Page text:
The COVID-19 crisis has been a double-edged sword for the local and global media.
This is as much evident in Cayman as it is in other countries. The press thrives on news but is driven by business. That’s the bottom line.
That ‘business’ comes from advertising in its various iterations from both the private sector and government.
The media, the necessary Fourth Estate in any progressive society, traditionally assumes the vital role of informing, educating and entertaining.
The modern media is required to go beyond that and function as a conduit between the government and the governed, the business sector and its customers and clients, and to function as a forum for society to interact with itself.
Nowhere has this been more evident that the Cayman Islands governments COVID-19 updates.
And one topic which brought all of the above to the fore was the exchange between the local media and CIG over the Workforce Opportunities Residency Cayman (WORC) agency.
Participating remotely in one of the press briefings, a WORC team, led by Deputy Director Jeremy Scott, shared with the community via the media, how their unit has been functioning to realise its vision of “Leading the pursuit of full Caymanian employment and economic prosperity for all through service excellence.”
The focus on jobs for Caymanians is laudable and becomes even more necessary in the current COVID-constrained economic environment.
It’s must be all hands on deck to make sure WORC works because if WORC works, then Caymanians get work, ideally first.
It is that all hands on deck aspect that itself seems to require some work. And that’s where the media and government come into the picture together.
The pellucidly clear fact is that WORC will struggle to truly realise its potential for Cayman, unless the media is fully engaged - not just reporting on its efforts in placing Caymanians in work, but as a business partner.
It was very refreshing and encouraging to hear Hon. Premier Alden McLaughlin espousing his love for media, especially the printed media in this case, during a revealing exchange about WORC and where it places its job advertisements.
Amidst the probing questions and well-informed answers by the WORC’s Deputy Director Scott and his team, it was clear that WORC and the media need to work closer together on a business footing.
The department reported that since it (re)launched last year, 1,355 job seekers had registered as of June 1st 2020 with 83% of them being Caymanians.
It further reported that 1,097 employers had registered on the site and successfully advertised 1,697 jobs.
In the current economic environment, based on anecdotal evidence, that is a drop in the bucket of WORC’s potential, notwithstanding the government’s laudable efforts with the Ready-2-Work and Passport-2-Success schemes.
This where a truly joined-up efforts between government and media across all platforms can derive that mutually beneficial ‘win-win’ objective.
Cayman’s business community has undeniably taken body blow as a direct result of COVID-19.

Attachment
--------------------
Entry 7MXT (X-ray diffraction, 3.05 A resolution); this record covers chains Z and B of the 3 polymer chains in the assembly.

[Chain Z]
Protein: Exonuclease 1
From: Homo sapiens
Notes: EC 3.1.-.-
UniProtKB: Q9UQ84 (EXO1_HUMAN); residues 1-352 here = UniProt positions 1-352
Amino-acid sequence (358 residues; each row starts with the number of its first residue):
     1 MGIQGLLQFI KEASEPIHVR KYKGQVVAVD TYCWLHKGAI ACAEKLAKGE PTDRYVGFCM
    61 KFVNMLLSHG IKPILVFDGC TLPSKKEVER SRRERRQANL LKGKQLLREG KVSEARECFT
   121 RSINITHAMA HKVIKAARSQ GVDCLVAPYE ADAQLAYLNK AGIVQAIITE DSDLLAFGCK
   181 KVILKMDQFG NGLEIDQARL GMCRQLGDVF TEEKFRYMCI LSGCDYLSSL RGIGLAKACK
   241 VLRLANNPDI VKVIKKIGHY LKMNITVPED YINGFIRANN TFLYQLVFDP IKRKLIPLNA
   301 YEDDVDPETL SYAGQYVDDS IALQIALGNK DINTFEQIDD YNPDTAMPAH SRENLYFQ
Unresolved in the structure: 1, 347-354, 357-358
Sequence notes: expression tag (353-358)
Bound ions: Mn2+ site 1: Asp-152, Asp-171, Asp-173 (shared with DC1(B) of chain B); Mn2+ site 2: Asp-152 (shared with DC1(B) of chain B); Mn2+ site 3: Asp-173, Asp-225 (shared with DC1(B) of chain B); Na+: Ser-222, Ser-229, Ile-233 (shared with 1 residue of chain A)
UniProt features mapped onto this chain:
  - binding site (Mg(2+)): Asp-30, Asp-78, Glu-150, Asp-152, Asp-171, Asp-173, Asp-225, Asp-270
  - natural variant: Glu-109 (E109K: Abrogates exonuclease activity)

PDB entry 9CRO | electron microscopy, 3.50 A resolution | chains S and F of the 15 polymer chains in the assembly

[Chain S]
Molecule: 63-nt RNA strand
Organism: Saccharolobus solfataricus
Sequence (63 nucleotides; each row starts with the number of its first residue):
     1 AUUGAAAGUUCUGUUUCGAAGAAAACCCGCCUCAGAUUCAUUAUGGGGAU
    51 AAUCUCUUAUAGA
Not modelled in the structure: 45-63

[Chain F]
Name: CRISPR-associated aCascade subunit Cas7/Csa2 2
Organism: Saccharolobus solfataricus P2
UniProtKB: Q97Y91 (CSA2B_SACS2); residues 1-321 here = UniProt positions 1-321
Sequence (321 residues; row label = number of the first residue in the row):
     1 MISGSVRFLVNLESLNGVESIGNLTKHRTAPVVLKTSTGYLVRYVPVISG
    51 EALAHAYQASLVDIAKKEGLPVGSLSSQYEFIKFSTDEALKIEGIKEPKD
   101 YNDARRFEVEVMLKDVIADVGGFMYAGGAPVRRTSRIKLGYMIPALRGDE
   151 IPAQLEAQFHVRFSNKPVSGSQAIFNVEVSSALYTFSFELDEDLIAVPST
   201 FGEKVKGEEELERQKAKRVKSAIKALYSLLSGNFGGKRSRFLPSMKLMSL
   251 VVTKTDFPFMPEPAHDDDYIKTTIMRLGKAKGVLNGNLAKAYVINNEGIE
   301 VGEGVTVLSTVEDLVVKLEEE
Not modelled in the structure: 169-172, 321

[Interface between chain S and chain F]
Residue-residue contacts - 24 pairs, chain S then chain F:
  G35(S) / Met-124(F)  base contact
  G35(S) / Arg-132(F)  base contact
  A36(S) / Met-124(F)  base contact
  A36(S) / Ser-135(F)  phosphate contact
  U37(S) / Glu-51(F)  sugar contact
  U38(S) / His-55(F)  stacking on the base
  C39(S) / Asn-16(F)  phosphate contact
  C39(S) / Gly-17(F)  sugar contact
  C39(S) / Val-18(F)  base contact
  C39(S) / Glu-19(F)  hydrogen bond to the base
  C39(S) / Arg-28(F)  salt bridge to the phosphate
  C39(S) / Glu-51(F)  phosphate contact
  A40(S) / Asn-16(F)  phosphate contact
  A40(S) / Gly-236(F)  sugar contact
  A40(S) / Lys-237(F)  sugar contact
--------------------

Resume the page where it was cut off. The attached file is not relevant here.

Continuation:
Some businesses have been struggling to keep their heads above water and for many others, especially those reliant on tourism, their future seems uncertain at best.
Ditto the media, recognised by the government as an essential service worthy of curfew exemptions at the height of the lockdown when the government’s Curfew Time was flooded with around 19,000 requests.
It’s said where’s there no vision the people perish. Heaven forfend the absence of ‘a media presence’.
In response to a question of concern about the real challenges facing the business base of the media in Cayman, the Premier ventured into a long-settled debate about the future of, especially the printed media, in the face of digital online technology.
The matter being discussed was the impact on local media revenues of government advertising, which has been massively scaled back.
Premier McLaughlin was partly right when he said: “I think more innovative means will have to be found to ensure that it (media) can be funded by consumers.”
Indeed the media including the press -printed and online - must explore innovative ways to generate business.
Funded by consumers as proposed by Premier McLaughlin might be debatable. Newspaper are increasingly distributing free but are heavily supported by business advertising.
Those focused on uploading their content online are finding out that in some markets, paywalls and other forms of subscriptions are a challenge.
But the Premier misses the point when he suggests: “I don’t think that’s something the government can fix without it being perceived that the government is controlling media.”
The issue is not government subsidy of the independent media. In fact, most media owner would frown at that prospect as compromising their editorial independence (Mr McLaughlin would agree), and the business manager would at best scoff at such a suggestion.
Caymanian Times publisher Ralph Lewis was on point with this observation regarding the WORC job advertising issue:
“The timing of the changes has put a damper on the effort of the private sector, in this case our business, to operate. However, I do believe that there is a way of getting things done and we are already looking into strategies of how we could diversify our revenue sources to make sure that there is free media is in Cayman whether in print or online.”
In this respect, what the press/media wants is freedom (not just press/editorial freedom), but freedom to compete on a level playing field as a business.
It’s an accepted norm the world over, and legislated in many places, that governments advertise certain services in the media.
Government should not even be seen to compete with businesses but regulate them and create than 'enabling environment' for them to compete and grow.
It's good for the economy. It's good for society.
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